He concluded: "With the recent loss of two of its largest customers, it's hard to see how Carphone can turn around its mobile business in a market now far more orientated toward retention than acquisition." ®

Similar topics

Other stories you might like

  • Verizon: Ransomware sees biggest jump in five years
    We're only here for DBIRs

    The cybersecurity landscape continues to expand and evolve rapidly, fueled in large part by the cat-and-mouse game between miscreants trying to get into corporate IT environments and those hired by enterprises and security vendors to keep them out.

    Despite all that, Verizon's annual security breach report is again showing that there are constants in the field, including that ransomware continues to be a fast-growing threat and that the "human element" still plays a central role in most security breaches, whether it's through social engineering, bad decisions, or similar.

    According to the US carrier's 2022 Data Breach Investigations Report (DBIR) released this week [PDF], ransomware accounted for 25 percent of the observed security incidents that occurred between November 1, 2020, and October 31, 2021, and was present in 70 percent of all malware infections. Ransomware outbreaks increased 13 percent year-over-year, a larger increase than the previous five years combined.

    Continue reading
  • Slack-for-engineers Mattermost on open source and data sovereignty
    Control and access are becoming a hot button for orgs

    Interview "It's our data, it's our intellectual property. Being able to migrate it out those systems is near impossible... It was a real frustration for us."

    These were the words of communication and collaboration platform Mattermost's founder and CTO, Corey Hulen, speaking to The Register about open source, sovereignty and audio bridges.

    "Some of the history of Mattermost is exactly that problem," says Hulen of the issue of closed source software. "We were using proprietary tools – we were not a collaboration platform before, we were a games company before – [and] we were extremely frustrated because we couldn't get our intellectual property out of those systems..."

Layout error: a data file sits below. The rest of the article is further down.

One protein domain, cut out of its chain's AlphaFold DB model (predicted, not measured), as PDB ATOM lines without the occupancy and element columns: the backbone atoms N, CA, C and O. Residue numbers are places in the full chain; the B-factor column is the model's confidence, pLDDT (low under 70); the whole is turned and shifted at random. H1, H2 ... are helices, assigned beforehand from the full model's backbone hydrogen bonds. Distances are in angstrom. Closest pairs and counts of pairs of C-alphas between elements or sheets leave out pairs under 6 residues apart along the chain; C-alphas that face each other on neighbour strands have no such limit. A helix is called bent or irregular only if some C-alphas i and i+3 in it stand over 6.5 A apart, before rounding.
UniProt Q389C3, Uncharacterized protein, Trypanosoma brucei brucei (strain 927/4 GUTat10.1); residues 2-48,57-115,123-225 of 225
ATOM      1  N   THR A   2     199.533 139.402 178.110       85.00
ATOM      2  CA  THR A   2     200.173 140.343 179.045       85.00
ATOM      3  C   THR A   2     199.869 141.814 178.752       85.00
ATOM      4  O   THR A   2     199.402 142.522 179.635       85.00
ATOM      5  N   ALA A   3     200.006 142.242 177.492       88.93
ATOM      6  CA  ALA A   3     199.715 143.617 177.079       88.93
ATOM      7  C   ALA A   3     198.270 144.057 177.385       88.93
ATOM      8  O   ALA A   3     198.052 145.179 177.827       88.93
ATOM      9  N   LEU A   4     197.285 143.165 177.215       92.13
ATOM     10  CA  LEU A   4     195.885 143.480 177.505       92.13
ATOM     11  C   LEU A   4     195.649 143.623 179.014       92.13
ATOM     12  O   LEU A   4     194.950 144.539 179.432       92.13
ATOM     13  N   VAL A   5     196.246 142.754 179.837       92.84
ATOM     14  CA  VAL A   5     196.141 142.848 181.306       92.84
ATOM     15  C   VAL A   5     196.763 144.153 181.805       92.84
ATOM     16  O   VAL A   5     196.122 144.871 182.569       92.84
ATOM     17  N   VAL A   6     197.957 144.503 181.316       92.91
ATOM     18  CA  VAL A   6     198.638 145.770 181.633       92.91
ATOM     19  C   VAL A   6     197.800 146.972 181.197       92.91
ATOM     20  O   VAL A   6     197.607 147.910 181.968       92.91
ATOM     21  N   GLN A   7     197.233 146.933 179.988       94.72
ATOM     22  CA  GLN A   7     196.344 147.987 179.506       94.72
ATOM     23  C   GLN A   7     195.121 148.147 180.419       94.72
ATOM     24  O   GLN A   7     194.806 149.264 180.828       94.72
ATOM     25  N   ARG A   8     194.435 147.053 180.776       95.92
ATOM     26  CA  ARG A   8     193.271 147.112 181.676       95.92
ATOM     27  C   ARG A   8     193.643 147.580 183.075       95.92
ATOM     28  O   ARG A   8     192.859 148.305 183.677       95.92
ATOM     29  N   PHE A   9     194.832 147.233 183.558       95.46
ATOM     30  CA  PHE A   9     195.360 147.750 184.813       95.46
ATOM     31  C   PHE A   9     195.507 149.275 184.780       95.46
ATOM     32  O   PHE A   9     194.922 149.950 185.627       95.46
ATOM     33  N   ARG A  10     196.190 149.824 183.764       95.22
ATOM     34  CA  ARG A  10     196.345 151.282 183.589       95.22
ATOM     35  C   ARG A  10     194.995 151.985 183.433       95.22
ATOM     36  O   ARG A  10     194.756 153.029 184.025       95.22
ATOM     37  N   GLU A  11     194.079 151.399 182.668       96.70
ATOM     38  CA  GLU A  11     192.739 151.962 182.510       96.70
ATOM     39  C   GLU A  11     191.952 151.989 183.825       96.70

Continue reading
  • UK government having hard time complying with its own IR35 tax rules
    This shouldn't come as much of a surprise if you've been reading the headlines at all

    Government departments are guilty of high levels of non-compliance with the UK's off-payroll tax regime, according to a report by MPs.

    Difficulties meeting the IR35 rules, which apply to many IT contractors, in central government reflect poor implementation by Her Majesty's Revenue & Customs (HMRC) and other government bodies, the Public Accounts Committee (PAC) said.

    "Central government is spending hundreds of millions of pounds to cover tax owed for individuals wrongly assessed as self-employed. Government departments and agencies owed, or expected to owe, HMRC £263 million in 2020–21 due to incorrect administration of the rules," the report said.

    Continue reading
  • Internet went offline in Pakistan as protestors marched for ousted prime minister
    Two hour outage 'consistent with an intentional disruption to service' said NetBlocks

    Internet interruption-watcher NetBlocks has reported internet outages across Pakistan on Wednesday, perhaps timed to coincide with large public protests over the ousting of Prime Minister Imran Khan.

    The watchdog organisation asserted that outages started after 5:00PM and lasted for about two hours. NetBlocks referred to them as “consistent with an intentional disruption to service.”

    Continue reading
  • Suspected phishing email crime boss cuffed in Nigeria
    Interpol, cops swoop with intel from cybersecurity bods

    Interpol and cops in Africa have arrested a Nigerian man suspected of running a multi-continent cybercrime ring that specialized in phishing emails targeting businesses.

    His alleged operation was responsible for so-called business email compromise (BEC), a mix of fraud and social engineering in which staff at targeted companies are hoodwinked into, for example, wiring funds to scammers or sending out sensitive information. This can be done by sending messages that impersonate executives or suppliers, with instructions on where to send payments or data, sometimes by breaking into an employee's work email account to do so.

    The 37-year-old's detention is part of a year-long, counter-BEC initiative code-named Operation Delilah that involved international law enforcement, and started with intelligence from cybersecurity companies Group-IB, Palo Alto Networks Unit 42, and Trend Micro.

    Continue reading

Biting the hand that feeds IT © 1998–2022